National Repository of Grey Literature 10 records found  Search took 0.00 seconds. 
Adaptive population shifts in response to climate change
Horníková, Michaela ; Kotlík, Petr (advisor) ; Munclinger, Pavel (referee) ; Bryja, Josef (referee)
Adaptive population shifts in response to climate change Ing. Michaela Horníková, Doctoral thesis Abstract Understanding of species' reactions to past climate and environmental changes is a hot topic in many fields of biology as it is relevant also for addressing species' future under the contemporary climate change. Using an emerging model species, the bank vole, I combine genomic phylogeographic data with information on known intraspecific functional variability and environmental niche modelling and aim to elucidate the particular role of intraspecific variation and ultimately selection in shaping the species' response to the climatic and environmental changes after the end of the last glaciation. Based on the mtDNA markers, bank voles exhibit a complex phylogeographic pattern suggesting population replacement events during the postglacial recolonization of Europe and thus possible involvement of selection in the process. An extensive dataset of more than 6000 SNPs was used to search for signs of population replacement in the bank vole genomic DNA and to investigate the species' postglacial recolonization history throughout its European distribution range. The genomic data revealed even more complex population history than previously detected with mtDNA markers, including not only admixture but also...
Mitogenomic phylogeography and adaptive evolution of the bank vole Clethrionomys glareolus
Filipi, Karolína ; Kotlík, Petr (advisor) ; Munclinger, Pavel (referee)
This thesis is a part of the project aimed at sequencing the genome and transcriptome of the bank vole (Clethrionomys glareolus). The role of natural selection in the evolution of mitochondrial DNA (mtDNA) has been subject to much discussion; while some studies did not provide evidence that selection affected the phylogeography of the studied species, other considered adaptive evolution important. The bank vole is the key model we use to study the adaptation to climate change. As with other species, the phylogeography of the bank vole has been based on the variation of a small part of mtDNA. The goal of the thesis was to sequence the entire mitochondrial genome for representatives of all main mtDNA lineages of the bank vole using the Sanger and Illumina technologies, and to assess the role of selection and adaptation in the evolution and phylogeography of this species. The adaptive evolution in mtDNA probably was not the main driving force during the postlacial colonization of Europe. However, signatures of adaptive evolution have been found - an amino acid change with possible functional consequences in one gene and an excess of radical changes in physical- chemical properties of amino acids in populations at the latitudinal (northern and southern) extremes of the bank vole distribution. Key...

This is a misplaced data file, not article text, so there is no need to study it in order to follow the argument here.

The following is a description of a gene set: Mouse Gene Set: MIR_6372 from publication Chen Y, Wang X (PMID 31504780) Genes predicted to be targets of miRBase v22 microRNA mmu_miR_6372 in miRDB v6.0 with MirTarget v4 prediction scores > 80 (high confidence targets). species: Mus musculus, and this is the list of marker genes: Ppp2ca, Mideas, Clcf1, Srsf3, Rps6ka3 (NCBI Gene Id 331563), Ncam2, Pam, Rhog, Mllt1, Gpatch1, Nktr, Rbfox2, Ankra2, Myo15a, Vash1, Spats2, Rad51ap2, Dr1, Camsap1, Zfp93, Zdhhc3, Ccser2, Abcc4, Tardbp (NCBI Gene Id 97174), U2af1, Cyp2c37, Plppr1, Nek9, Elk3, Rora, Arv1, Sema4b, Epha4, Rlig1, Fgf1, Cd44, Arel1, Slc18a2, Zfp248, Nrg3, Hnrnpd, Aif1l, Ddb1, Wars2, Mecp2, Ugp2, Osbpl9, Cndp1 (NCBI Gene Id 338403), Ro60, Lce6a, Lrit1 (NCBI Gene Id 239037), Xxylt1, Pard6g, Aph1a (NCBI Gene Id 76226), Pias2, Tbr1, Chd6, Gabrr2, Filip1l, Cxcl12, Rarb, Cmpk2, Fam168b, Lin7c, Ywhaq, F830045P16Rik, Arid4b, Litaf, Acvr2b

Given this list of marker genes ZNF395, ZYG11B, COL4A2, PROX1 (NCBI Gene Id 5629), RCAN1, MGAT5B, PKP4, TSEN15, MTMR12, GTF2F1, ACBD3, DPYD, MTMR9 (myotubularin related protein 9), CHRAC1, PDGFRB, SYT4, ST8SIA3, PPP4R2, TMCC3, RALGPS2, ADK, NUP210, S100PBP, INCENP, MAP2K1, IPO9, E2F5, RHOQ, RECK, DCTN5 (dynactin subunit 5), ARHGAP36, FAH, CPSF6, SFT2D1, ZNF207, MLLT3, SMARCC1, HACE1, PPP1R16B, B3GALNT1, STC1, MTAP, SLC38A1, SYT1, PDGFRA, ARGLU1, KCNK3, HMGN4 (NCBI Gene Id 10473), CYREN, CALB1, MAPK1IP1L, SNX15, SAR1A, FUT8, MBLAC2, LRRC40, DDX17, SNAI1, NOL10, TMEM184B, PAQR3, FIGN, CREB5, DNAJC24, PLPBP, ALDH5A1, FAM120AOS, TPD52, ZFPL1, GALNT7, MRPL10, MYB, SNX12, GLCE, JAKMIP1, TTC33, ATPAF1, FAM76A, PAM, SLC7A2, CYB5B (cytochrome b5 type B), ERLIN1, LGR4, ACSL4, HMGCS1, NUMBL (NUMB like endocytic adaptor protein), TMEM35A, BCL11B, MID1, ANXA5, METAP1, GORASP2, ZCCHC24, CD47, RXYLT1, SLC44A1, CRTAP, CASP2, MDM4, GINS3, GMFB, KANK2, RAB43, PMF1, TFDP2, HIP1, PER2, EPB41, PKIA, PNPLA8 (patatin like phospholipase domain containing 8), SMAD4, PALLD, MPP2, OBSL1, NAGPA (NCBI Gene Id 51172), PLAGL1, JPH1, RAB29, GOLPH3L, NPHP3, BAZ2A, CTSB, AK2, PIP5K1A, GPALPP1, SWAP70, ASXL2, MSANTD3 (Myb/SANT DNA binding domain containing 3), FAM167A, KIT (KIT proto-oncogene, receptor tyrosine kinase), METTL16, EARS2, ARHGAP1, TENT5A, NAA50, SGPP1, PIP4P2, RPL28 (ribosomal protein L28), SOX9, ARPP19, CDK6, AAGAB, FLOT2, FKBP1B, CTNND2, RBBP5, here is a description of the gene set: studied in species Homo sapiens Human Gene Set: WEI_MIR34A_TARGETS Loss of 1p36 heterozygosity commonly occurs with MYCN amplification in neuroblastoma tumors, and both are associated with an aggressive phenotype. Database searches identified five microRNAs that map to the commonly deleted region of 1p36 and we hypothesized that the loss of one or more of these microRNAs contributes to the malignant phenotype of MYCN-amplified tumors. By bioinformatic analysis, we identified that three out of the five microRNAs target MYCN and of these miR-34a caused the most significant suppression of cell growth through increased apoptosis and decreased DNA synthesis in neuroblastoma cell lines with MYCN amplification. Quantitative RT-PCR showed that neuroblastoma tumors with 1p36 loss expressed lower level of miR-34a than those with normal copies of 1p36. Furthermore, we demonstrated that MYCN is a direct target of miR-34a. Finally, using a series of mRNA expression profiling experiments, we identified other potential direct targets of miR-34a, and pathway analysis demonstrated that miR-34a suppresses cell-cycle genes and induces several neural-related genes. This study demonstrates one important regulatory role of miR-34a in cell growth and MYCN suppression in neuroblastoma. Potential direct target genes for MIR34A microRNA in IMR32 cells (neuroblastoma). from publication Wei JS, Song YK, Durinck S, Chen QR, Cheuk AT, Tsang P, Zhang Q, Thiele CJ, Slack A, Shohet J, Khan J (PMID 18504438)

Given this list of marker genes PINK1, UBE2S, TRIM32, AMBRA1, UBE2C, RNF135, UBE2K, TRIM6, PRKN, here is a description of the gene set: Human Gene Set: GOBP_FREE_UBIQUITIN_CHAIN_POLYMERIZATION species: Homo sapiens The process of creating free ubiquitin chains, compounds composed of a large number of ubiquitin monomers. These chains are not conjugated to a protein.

Systematics, Phylogeny and Biogeography of the gecko genus Hemidactylus (Reptilia, Gekkonidae) in Arabia and the Near East.
Šmíd, Jiří ; Moravec, Jiří (advisor) ; Kotlík, Petr (referee) ; Rehák, Ivan (referee)
(in English) Until relatively recently, the gecko genus Hemidactylus was considered to contain only several hard-to-distinguish species in the eastern Mediterranean and the Arabian Peninsula. This was mostly given by the apparent morphological uniformity of the geckos in combination with their often synanthropic lifestyle, which facilitated the dispersal of some of the species over large ranges. However, our understanding of the diversity of the genus was about to change with the onset of molecular phylogenetic methods that became extensively available and routinely applied to tackle the questions of systematics and phylogeny of all kinds of organisms. This thesis focuses on resolving the phylogeny, systematics, and biogeography of the Arabian Hemidactylus. Using an unprecedented sampling of over 500 samples of more than 40 Hemidactylus species from the eastern Mediterranean, Arabian Peninsula, Socotra, North and East Africa and Iran and sequencing up to six genes (two mitochondrial - 12S rRNA, cyt b; four nuclear - cmos, mc1r, rag1, rag2) I reconstructed the time-calibrated phylogeny of the arid clade of Hemidactylus, inferred its complex biogeographical history in the region, and detected seven potentially new species. The results of the biogeographic analyses indicate that the current...